By Jo Till
Barnett himself was described as a shy and modest man, who looked older than his years. His future wife, Henrietta Barnett, admitted that she was surprised when he proposed to her, as, although he was only 27 at the time, she had previously viewed him as “a kindly, elderly gentleman”, with “a bald head and shaggy beard”, who she said “dressed very badly” and always wore “a tall silk hat which… never fitted, tilted over his forehead or rammed on at the back of his head”.
He was an unlikely pioneer, but by the time of his death in 1913, he had become a respected public figure, whose ideas and influence extended well beyond the doors of Toynbee Hall. He was also involved in many other groundbreaking charitable projects. He helped to establish the East End Dwellings Company, which built the first ‘social housing’ for workers, Dunstan Buildings; one of their first blocks still stands in Stepney Green today.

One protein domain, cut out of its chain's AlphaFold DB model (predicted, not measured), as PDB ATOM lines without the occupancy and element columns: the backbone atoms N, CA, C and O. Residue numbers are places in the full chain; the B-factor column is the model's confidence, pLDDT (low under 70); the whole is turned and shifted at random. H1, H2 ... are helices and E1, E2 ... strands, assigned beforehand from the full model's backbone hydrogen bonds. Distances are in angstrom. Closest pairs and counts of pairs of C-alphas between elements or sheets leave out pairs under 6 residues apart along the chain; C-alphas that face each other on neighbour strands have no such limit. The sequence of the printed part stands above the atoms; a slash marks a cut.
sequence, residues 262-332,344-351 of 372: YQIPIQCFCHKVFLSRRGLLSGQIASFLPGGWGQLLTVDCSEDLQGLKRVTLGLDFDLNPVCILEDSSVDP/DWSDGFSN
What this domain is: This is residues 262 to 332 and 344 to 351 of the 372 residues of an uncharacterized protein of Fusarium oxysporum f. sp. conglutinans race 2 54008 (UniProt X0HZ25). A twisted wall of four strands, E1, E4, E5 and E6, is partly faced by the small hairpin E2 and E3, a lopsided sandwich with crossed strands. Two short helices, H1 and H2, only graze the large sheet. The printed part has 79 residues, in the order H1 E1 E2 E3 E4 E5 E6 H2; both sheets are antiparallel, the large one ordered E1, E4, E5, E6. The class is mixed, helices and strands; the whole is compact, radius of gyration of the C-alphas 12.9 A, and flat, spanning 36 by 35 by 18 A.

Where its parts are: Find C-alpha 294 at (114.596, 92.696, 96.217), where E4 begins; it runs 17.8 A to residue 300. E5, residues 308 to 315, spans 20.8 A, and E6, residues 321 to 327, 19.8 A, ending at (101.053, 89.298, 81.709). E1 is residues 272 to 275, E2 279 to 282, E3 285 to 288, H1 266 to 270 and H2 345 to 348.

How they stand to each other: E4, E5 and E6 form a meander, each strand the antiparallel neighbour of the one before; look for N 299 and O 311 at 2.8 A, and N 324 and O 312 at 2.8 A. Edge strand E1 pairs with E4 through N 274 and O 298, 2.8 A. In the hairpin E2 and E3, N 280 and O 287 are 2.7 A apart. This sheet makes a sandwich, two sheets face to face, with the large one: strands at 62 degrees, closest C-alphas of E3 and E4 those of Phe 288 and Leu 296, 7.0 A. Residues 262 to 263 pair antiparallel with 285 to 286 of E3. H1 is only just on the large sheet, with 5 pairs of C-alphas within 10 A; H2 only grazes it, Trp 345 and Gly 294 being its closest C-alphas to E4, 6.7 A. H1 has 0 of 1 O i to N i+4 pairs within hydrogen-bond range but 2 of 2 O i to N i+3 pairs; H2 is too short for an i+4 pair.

He was also a founder member of Tower Hamlets Pensions Committee, which, in 1877, started an innovative pension scheme for local residents. Barnett’s work and lobbying in this area was instrumental in the eventual passing of the first national Pensions Act in 1908.
The future French Prime Minister, George Clemenceau, described Barnett as “one of the greatest men [he] met in England” and, in 1913, in recognition of his tireless charitable work, as well as his experience as a cleric, Barnett was
appointed sub-dean of Westminster Abbey.
He is commemorated by a memorial in the Abbey, but he always maintained his connection with Toynbee Hall and continued his work there until the end of his life. Settlements based on his model have been established all across the world, in places as diverse as Tokyo and Edinburgh.